It’s hard to beat the beauty and aesthetics of a glass-enclosed pool or waterpark. Natural light and the ability to see the outdoors makes for a more enjoyable aquatic experience for everyone.

But that experience comes at a price. According to the California Energy Commission, 30 percent of the cooling requirements of a glass-enclosed pool is caused by heat entering through the glass.

Stopping heat at the glass with solar-control glass or applied window film is the best solution. However, solar-control glass often exceeds the cost of standard glass to which a solar control film is later applied.

That’s why for new construction and all existing glass-enclosed facilities, applied window film typically is the least expensive and preferred option.

But not all window films are created equal. Conventional window films successfully block a significant amount of solar heat. What’s more, most of these films have a mirrorlike appearance from the outside. In artificial light and at night, they also can appear mirrored inside.

The result is darkened pool interiors and a reduced ability to see into and out of the water. This can lead to higher utility costs, which defeats the major benefit of the film cost savings.

That’s where clear, spectrally selective window film comes in.

“Spectrally selective” refers to the ability of the film to select, or let in, desirable daylight while blocking out undesirable heat. It offers the best ratio of visible light transmission to heat rejection. (For a chart on how applying the different types of film can affect the window, click here.)

Here’s how the spectrally selective films compare with conventional ones:

• Clarity Spectrally selective film, which blocks the same amount of heat as many of the darkest films, ideally transmits 70 percent of the visible light and, in so doing, possesses a clear appearance. Conventional films transmit less than 34 percent of visible light, according to manufacturers’ own data.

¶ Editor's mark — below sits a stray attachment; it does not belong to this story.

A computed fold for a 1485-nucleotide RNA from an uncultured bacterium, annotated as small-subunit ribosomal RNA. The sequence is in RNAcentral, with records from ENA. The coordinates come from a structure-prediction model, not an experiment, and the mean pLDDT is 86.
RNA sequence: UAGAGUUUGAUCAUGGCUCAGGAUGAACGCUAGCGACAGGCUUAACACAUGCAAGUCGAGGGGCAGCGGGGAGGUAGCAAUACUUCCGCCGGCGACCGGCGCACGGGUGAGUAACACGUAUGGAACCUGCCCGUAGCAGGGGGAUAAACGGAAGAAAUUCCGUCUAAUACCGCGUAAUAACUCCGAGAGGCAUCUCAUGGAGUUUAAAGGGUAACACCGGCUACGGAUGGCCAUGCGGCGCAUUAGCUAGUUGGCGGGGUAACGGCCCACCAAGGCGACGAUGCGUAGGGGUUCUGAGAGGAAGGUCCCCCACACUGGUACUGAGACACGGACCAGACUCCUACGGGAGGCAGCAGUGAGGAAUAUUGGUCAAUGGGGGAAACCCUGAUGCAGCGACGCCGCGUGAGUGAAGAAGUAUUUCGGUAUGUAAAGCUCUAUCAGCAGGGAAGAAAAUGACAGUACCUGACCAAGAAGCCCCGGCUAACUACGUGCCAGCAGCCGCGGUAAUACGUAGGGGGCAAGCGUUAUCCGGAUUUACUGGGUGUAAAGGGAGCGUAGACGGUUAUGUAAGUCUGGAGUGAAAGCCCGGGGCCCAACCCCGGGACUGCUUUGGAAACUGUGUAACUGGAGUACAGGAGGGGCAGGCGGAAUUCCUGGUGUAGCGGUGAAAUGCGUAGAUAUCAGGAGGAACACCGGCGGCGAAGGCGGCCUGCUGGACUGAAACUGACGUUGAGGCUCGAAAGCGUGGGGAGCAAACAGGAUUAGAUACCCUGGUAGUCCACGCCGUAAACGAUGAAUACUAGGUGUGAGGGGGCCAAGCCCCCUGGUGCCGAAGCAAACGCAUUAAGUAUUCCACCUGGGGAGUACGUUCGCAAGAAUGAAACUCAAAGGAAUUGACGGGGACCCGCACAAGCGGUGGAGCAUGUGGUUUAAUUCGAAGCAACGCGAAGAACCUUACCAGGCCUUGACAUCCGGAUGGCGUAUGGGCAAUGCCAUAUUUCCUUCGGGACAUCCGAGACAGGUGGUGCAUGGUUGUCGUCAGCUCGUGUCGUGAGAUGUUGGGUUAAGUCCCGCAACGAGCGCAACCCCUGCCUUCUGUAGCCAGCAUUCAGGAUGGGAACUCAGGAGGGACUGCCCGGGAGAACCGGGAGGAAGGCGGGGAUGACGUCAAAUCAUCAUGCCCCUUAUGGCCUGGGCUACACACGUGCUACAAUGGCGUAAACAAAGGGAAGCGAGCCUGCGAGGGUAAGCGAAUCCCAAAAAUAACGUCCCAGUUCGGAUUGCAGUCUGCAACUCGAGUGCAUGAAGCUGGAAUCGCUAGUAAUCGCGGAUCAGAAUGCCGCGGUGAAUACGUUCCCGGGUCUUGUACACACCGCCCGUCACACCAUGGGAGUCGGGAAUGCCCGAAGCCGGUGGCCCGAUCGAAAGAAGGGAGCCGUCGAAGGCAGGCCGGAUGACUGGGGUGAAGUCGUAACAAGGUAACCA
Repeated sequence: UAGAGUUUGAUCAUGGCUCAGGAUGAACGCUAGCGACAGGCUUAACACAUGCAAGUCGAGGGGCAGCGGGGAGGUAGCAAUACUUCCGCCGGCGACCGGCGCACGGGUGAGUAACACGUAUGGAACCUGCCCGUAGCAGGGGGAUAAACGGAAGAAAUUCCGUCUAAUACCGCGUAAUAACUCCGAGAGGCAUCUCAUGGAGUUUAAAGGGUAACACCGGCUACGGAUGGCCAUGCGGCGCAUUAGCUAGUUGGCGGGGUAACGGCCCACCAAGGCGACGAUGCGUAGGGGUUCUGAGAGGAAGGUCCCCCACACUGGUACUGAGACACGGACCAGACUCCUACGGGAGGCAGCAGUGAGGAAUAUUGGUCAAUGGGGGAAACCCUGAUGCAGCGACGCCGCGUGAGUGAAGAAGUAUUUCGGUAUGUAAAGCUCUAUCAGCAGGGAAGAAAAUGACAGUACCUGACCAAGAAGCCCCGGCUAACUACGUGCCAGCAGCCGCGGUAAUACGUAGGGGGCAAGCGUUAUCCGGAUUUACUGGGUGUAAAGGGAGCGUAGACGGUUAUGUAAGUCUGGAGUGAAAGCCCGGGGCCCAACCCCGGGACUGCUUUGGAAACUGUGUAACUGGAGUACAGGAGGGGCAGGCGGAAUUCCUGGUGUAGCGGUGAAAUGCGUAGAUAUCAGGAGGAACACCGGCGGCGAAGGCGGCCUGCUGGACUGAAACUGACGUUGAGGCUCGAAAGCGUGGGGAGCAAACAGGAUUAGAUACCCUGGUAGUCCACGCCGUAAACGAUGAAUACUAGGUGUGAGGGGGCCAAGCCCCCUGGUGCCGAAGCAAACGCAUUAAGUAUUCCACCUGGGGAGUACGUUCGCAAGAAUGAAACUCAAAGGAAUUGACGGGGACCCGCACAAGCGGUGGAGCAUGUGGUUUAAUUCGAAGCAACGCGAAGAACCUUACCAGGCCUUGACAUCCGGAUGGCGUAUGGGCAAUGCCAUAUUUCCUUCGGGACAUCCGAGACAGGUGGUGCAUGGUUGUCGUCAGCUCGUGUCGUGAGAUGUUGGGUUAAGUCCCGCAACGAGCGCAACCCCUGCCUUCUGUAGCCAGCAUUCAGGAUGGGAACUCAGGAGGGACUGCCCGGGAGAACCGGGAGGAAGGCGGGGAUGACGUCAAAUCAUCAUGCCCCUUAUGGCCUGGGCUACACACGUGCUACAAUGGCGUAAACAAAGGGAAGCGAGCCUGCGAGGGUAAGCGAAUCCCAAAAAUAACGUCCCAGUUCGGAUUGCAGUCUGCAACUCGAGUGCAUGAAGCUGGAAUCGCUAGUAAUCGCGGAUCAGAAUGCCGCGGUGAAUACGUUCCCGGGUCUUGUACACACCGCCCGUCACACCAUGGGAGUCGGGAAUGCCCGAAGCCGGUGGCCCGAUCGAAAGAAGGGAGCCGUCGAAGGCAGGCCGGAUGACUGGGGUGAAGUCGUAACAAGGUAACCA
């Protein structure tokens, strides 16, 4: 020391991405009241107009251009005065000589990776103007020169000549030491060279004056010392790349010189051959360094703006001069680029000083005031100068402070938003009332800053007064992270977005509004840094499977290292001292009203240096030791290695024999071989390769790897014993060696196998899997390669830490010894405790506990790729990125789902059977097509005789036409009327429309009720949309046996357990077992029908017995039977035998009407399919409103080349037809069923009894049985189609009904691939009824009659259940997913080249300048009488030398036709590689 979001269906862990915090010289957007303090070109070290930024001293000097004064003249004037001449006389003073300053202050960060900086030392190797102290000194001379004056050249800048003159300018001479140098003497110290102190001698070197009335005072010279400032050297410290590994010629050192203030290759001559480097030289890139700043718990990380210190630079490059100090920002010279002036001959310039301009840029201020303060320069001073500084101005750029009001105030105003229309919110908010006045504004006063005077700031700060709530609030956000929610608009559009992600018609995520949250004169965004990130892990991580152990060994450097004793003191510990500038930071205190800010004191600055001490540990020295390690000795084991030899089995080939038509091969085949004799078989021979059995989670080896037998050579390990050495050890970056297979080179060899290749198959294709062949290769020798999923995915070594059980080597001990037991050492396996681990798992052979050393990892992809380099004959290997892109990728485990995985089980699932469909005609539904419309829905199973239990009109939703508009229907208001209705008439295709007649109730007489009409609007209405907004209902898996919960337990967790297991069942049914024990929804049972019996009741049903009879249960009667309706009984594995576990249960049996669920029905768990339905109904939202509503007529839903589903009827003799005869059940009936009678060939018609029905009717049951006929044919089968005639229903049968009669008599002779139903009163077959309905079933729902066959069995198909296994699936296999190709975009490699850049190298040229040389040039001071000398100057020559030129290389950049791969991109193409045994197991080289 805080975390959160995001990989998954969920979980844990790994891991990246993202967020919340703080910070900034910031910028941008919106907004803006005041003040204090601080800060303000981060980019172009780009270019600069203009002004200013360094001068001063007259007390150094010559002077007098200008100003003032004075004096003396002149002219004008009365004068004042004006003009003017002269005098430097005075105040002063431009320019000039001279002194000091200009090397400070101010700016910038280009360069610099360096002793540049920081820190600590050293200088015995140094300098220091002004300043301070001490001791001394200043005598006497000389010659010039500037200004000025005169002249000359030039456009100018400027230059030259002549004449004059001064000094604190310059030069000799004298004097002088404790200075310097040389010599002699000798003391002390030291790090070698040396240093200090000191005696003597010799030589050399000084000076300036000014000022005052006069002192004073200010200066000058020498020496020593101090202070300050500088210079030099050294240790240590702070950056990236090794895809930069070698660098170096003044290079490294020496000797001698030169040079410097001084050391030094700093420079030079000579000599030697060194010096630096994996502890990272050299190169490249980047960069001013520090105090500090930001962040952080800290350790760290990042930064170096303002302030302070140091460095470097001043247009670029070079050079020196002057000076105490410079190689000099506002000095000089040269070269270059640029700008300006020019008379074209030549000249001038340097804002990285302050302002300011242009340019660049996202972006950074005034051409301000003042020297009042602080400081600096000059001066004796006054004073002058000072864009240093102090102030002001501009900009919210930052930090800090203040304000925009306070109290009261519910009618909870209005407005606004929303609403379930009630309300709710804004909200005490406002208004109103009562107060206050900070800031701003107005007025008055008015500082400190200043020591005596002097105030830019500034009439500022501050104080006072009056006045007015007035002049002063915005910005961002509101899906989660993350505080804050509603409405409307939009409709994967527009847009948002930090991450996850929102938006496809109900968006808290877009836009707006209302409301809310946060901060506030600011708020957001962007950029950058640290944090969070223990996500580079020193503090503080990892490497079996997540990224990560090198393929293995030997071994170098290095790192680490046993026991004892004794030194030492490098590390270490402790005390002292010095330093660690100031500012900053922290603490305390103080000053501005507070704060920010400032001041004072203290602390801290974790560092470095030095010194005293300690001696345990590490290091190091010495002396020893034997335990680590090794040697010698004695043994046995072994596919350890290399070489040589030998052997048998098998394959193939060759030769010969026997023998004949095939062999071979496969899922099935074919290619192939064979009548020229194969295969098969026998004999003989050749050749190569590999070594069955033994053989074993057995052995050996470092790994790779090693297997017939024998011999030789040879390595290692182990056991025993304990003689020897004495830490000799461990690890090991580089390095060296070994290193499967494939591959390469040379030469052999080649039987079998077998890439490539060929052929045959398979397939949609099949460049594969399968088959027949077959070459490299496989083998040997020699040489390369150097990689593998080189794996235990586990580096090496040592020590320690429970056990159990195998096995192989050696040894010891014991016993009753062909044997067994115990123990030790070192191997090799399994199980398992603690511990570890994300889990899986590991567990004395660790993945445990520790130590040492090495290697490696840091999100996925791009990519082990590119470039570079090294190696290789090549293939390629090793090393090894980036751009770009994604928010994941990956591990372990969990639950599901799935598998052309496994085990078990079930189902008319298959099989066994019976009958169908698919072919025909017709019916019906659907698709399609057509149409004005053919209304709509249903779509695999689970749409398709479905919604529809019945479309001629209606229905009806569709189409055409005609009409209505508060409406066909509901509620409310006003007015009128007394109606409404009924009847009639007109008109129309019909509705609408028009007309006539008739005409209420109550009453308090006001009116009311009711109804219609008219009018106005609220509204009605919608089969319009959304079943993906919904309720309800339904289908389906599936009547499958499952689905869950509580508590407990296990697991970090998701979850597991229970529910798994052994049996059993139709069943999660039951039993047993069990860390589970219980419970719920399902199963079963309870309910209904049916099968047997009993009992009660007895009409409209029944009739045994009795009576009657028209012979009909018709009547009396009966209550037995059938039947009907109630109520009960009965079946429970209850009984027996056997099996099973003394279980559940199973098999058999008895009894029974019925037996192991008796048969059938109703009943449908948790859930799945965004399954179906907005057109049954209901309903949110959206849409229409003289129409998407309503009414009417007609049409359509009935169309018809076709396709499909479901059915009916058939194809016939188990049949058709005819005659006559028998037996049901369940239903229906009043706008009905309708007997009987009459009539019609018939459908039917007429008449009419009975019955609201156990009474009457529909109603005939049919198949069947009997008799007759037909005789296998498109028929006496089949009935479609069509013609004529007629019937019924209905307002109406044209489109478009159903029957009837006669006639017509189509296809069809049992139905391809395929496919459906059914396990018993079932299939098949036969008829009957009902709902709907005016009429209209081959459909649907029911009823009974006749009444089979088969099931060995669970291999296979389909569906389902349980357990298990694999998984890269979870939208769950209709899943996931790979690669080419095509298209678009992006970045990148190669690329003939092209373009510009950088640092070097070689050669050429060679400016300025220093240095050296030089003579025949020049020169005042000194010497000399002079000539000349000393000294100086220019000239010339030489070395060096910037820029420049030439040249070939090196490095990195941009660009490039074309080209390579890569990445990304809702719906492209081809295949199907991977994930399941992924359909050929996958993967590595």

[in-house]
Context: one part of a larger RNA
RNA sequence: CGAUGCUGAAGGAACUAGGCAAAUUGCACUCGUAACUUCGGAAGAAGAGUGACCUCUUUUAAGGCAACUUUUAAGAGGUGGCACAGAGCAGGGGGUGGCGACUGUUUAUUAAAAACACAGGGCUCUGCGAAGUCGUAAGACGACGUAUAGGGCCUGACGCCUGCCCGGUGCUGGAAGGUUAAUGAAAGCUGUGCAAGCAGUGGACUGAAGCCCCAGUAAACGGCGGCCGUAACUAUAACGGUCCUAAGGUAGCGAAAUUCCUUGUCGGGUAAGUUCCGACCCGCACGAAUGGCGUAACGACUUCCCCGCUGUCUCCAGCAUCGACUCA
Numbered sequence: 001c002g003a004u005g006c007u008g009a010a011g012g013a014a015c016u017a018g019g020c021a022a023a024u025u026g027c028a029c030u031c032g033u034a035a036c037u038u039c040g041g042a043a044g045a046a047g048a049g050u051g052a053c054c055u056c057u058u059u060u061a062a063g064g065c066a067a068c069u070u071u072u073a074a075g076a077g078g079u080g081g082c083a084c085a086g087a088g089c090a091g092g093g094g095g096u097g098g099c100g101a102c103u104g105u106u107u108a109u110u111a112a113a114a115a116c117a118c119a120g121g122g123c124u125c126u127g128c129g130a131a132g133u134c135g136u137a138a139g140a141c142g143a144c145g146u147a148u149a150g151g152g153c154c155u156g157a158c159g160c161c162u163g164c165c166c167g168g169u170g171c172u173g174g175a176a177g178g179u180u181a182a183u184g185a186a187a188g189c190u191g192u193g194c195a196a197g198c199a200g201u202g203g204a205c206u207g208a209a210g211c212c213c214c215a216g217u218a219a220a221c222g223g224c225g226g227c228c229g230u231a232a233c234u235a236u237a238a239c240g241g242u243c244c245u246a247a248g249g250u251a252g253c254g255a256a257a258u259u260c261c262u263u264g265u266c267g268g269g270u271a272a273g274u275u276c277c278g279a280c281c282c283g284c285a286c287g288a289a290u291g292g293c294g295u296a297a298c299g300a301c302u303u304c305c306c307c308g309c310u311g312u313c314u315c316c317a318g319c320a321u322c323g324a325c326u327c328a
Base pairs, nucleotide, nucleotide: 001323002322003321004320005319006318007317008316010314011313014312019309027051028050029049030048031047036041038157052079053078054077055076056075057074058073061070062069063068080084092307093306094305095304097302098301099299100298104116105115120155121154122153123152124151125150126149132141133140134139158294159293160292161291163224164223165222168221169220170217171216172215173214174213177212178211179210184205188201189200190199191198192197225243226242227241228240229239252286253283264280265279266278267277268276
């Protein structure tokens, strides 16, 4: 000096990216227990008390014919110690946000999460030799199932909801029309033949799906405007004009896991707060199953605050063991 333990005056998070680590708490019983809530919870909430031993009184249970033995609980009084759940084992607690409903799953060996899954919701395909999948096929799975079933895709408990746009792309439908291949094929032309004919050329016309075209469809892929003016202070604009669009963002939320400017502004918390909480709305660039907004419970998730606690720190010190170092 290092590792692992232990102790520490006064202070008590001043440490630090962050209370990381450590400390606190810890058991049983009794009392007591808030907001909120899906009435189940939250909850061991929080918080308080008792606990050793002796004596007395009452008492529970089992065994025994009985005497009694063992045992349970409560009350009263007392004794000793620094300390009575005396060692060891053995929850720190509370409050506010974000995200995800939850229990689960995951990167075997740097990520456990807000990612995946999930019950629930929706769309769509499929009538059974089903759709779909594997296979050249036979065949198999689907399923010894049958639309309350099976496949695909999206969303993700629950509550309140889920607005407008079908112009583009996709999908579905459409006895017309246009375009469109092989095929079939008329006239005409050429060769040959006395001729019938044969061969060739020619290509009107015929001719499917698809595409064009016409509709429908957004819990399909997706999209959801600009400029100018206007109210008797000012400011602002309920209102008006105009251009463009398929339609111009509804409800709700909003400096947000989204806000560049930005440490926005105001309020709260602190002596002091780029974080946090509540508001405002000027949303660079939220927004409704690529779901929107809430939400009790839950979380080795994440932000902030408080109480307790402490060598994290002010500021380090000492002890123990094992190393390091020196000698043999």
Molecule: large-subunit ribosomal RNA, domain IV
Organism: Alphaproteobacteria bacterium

• Versatility Conventional and spectrally selective films can be applied to single-pane and insulating fixed glass, windows and doors, as well as laminated glass. Always identify existing glass and follow the advice of a qualified film installer.

• Price The price of tinted and reflective window film ranges from $4 to $6 per installed square foot. Depending on the particulars of the installation and the geographical area, the best spectrally selective applied window film ranges in price from approximately $9 to $12 a square foot installed.

• Payback Less expensive conventional window films have a shorter payback. However, given the cost of extra energy used for lighting and air conditioning due to its inability to transmit sufficient light, the payback for conventional film and spectrally selective film becomes comparable. Given rising electricity rates (with no end in sight), the rate of payback for spectrally selective film is always improving — averaging less than four years.

Also, some cities have rebate programs. In Los Angeles, for example, the Department of Water and Power gives conventional films a rebate of 55 cents per square foot. A spectrally selective film receives an 85-cents-per-square-foot rebate. Only spectrally selective films with luminous efficiency constants over 1.0 receive the higher rebate.

• Guarantees The best applied films are guaranteed not to peel, discolor, blister, bubble or demetalize. Always look for a guarantee from the manufacturer in addition to any offered by the installer.